Cookies Policy
X

This site uses cookies. By continuing to browse the site you are agreeing to our use of cookies.

I accept this policy

Find out more here

The Agonistic Behaviour of Juvenile Blennius Pholis L. (Teleostei)

No metrics data to plot.
The attempt to load metrics for this article has failed.
The attempt to plot a graph for these metrics has failed.
The full text of this article is not currently available.

Brill’s MyBook program is exclusively available on BrillOnline Books and Journals. Students and scholars affiliated with an institution that has purchased a Brill E-Book on the BrillOnline platform automatically have access to the MyBook option for the title(s) acquired by the Library. Brill MyBook is a print-on-demand paperback copy which is sold at a favorably uniform low price.

Access this article

+ Tax (if applicable)
Add to Favorites
You must be logged in to use this functionality

image of Behaviour

The agonistic behaviour of juvenile Blennius pholis, L. was observed in tanks of 28 x 43 x 30 cm and 75 x 40 x 30 cm, the larger tanks thus having a floor area 2.5 times that of the smaller tanks. The smaller tanks contained two fish, the larger ones either two or five fish. Those containing five fish thus had a population density equivalent to the smaller tanks. Eight main elements of agonistic behaviour were observed. They were; advancing, threatening, charging, snapping, fleeing, chasing, retreating and submitting. It was found that charging, fleeing, and chasing were by far the most common elements performed. Charging, threatening and chasing were performed most frequently by dominant fish, fleeing and retreating by subordinate fish. Advancing was performed more or less equally by both dominant and subordinate fish. It is suggested that submission is a displacement activity. Size difference was the main factor deciding dominance and the intensity of aggression, but the onset of light, food, available space, and the activity of the fish concerned were also of importance. The size of the tank and the number of fish it contained had an effect upon the relationship between size difference and the intensity of aggression. In the smaller tanks the intensity of aggression was directly related to the difference in size between the two fish. This relationship was not as clear in the larger tanks. Territoriality in the normally accepted sense of the word was not observed, because the fish were not seen to defend any particular area of the tank against others. A hypothesis suggesting the existence of 'individual distances' is put forward, in which the fish are considered to defend a particular area of space around themselves. These individual distances fluctuate in size according to the state of the aggressive drive of the individual and the amount of space available to it for movement. An attempt is made to relate the behaviour observed in the laboratory to that occurring in nature.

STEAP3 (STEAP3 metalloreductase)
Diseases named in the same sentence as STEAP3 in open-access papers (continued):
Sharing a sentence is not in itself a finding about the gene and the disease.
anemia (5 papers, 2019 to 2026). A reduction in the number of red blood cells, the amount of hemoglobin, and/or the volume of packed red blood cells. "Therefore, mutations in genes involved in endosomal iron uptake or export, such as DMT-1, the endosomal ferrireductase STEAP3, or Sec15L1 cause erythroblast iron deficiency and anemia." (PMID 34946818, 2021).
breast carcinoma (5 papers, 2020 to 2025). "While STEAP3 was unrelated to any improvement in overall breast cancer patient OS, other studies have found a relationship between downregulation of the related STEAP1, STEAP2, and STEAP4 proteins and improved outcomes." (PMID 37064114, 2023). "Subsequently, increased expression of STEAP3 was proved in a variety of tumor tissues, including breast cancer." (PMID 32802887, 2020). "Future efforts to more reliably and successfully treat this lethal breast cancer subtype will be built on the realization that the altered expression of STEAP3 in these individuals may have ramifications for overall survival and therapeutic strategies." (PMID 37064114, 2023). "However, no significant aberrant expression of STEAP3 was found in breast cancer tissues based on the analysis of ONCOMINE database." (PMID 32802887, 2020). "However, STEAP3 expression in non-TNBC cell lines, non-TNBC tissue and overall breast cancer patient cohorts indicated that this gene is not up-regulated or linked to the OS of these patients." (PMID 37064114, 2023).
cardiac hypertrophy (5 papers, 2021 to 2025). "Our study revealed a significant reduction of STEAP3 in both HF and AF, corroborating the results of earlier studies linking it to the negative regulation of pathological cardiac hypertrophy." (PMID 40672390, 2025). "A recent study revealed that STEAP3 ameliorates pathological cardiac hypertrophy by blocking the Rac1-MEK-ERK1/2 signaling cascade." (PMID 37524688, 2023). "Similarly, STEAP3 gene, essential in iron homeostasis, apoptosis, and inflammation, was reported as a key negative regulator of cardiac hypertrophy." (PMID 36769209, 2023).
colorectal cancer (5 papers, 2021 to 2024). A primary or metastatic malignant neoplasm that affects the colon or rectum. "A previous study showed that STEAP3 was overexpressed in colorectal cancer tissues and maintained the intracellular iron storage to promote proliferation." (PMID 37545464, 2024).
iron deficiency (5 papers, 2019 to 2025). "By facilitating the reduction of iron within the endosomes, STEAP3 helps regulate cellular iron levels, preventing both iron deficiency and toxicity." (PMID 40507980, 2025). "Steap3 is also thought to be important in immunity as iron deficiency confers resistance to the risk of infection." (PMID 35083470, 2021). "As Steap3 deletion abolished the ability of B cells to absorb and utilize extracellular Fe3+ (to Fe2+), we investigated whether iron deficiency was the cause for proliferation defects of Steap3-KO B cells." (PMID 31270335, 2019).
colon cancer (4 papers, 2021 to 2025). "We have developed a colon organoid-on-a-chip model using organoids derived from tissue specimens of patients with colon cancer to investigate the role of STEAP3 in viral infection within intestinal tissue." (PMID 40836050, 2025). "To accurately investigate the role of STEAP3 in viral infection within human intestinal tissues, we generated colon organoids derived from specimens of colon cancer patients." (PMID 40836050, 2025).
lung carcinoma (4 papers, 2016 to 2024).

Affiliations: 1: Marine Science Laboratories, Menai Bridge, Anglesey, U.K.

10.1163/156853967X00325
/content/journals/10.1163/156853967x00325
dcterms_title,pub_keyword,dcterms_description,pub_author
6
3
Loading
Loading

Full text loading...

/content/journals/10.1163/156853967x00325
Loading

Data & Media loading...

http://brill.metastore.ingenta.com/content/journals/10.1163/156853967x00325
Loading

Article metrics loading...

/content/journals/10.1163/156853967x00325
1967-01-01
2016-12-06

Sign-in

Can't access your account?
  • Tools

  • Add to Favorites
  • Printable version
  • Email this page
  • Subscribe to ToC alert
  • Get permissions
  • Recommend to your library

    You must fill out fields marked with: *

    Librarian details
    Your details
    Why are you recommending this title?
    Select reason:
     
    Behaviour — Recommend this title to your library
  • Export citations
  • Key

  • Full access
  • Open Access
  • Partial/No accessInformation